Friday, April 17, 2015

Why Teen Moms Matter

When I first met Tricia Goyer, I was the editor on a picture book she had written, followed shortly by the teen nonfiction book, My Life Unscripted. That book revealed a common thread between editor and author: we had both had babies when we were teenagers. 

I've followed Tricia ever since. From her bazillion books that she's written to her ever-growing adoptive family to her help with Teen MOPS and the founding of a pregnancy crisis center, she is a woman on a mission from God. (No Blues Brothers joking here. She is for real.)

One of those missions--one that we both relate to all too well--is to be a resource to teen moms, to remind the world that teen moms matter. And one of those resources is her latest book: Teen Mom: You're Stronger Than You Think.

Please, take a minute to read from Tricia herself about what a difference we can make in the life of a teen mom. Tricia and I are living proof that teen moms--and the way that we treat teen moms--really do matter.

I had my first baby when I was seventeen. It was hard, but I can’t imagine how a young mom who’s living in New York City feels these days. Have you seen the posters plastered all over the subways in the media? One shows a crying baby and reads, “I’m twice as likely not to graduate from high school because you had me as a teen.”

While it’s true that having a baby as a teen is hard, choosing to have the baby IS a good decision. It’s a selfless, caring decision that will give the child a future, planned or not.

Instead of trying to shame a teen mom, what if you, me, we . . . supported her? Would her child still be a sad statistic if there was a group of men and women who educated her, inspired her, and offered her hope?

That’s what happened to me. A group of older woman came alongside me. They taught me about being a mom. They made me feel as if I had value. They saw my child as a gift. They painted a bright future. Because of them, my confidence as a mom grew. My confidence as a woman grew. I married, and I birthed two more children. Where are those kids now? My oldest son is a college graduate with a great job, a wife, and a child. My daughter spent time in Europe teaching English and is getting married this year! My younger son is in college and getting straight A’s. Not only that, my husband and I have adopted three little ones and are in the process of adopting four sisters! I also mentor teen mothers, just as those women mentored me.

I could have been a statistic, but instead a group of women offered to impart hope into my heart. Now I impart hope into others, not only through mentoring, but through books. I’m forty-one years old, and I have thirty-seven published books from publishers such as Harper Collins and Random House. I impart hope through parenting books and even through my novels. In fact my new release, Teen Mom: You’re Stronger Than You Think, challenges young moms to discover herself, the reason for her life, and be more than just a statistic.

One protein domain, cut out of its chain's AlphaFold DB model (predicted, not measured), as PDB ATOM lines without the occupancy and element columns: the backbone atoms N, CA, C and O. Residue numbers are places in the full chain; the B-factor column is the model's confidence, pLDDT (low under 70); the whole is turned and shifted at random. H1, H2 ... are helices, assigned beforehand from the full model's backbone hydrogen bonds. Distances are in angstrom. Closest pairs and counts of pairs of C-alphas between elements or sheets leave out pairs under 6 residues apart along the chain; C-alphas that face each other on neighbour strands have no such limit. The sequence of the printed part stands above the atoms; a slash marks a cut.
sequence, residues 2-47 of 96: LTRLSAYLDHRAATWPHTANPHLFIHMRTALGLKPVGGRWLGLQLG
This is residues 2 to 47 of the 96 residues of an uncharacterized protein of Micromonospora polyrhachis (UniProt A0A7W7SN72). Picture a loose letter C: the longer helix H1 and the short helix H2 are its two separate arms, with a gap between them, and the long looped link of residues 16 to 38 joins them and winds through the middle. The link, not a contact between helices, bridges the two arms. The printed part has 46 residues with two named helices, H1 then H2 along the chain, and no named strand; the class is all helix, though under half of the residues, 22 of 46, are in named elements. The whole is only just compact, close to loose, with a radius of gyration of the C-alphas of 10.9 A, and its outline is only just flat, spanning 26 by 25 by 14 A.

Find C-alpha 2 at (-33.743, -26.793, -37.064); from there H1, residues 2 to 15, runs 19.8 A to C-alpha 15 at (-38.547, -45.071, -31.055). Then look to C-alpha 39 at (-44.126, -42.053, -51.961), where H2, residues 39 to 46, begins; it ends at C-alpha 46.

Maybe today . . . or tomorrow . . . you might have a young women come to you for advice after she discovers she’s pregnant. Don’t point her to a NYC subway sign. Instead, here’s a few ways you can help:

  1. Remain calm and loving. Your young friend most likely feels alone, frightened, and extremely sensitive about her pregnancy. The most important thing you can offer is your continued friendship.
  2. Show God’s love and forgiveness. Your young friend was looking for love by giving herself intimately to a guy. Now she might feel ashamed and unworthy of love at all. Point her to God, who loves her unconditionally.
  3. Celebrate life. She may consider this baby a “mistake”—a barrier between her and “normal” life. Lovingly remind her that no matter how the baby was conceived, he or she is a gift from God.
  4. Be available to share . . . and to listen. Your young friend has many big decisions to make, and although you can’t make those decisions for her, you can be available to help her consider her options. Share information you’ve discovered on fetal development and on the physical and emotional trauma of abortion. Most of all, be willing to listen to her deepest concerns.
  5. Find help. Your young friend is most likely in need of more answers than you can give. Visit a local crisis pregnancy center with your friend, or call CareNet for help at 1-800-395-HELP. Encourage her to tell her parents and to seek the counsel of a pastor or youth pastor.
Yes, the young woman and her baby in your life will face a hard road ahead. But with your help, encouragement, and gift of hope you can help her to also blow the teen pregnancy statistics out of the water.

Just trust me: you'd be surprised at the impact those five simple things can have on a teen mom's life. And I'd like to add two more to that list:
  1. Take a copy of Teen Mom to your church, small group leader, local high school or pregnancy center. Someone there needs to hear these words.
  2. Download this free printable and share it with those same groups. 

A teen mom may not have the strength or perspective to make it through, to see that they are valued children of God. But we can, we do, and we should. Please, join us in reminding teen moms that they truly do matter.

(See Tricia's original post here.)

No comments: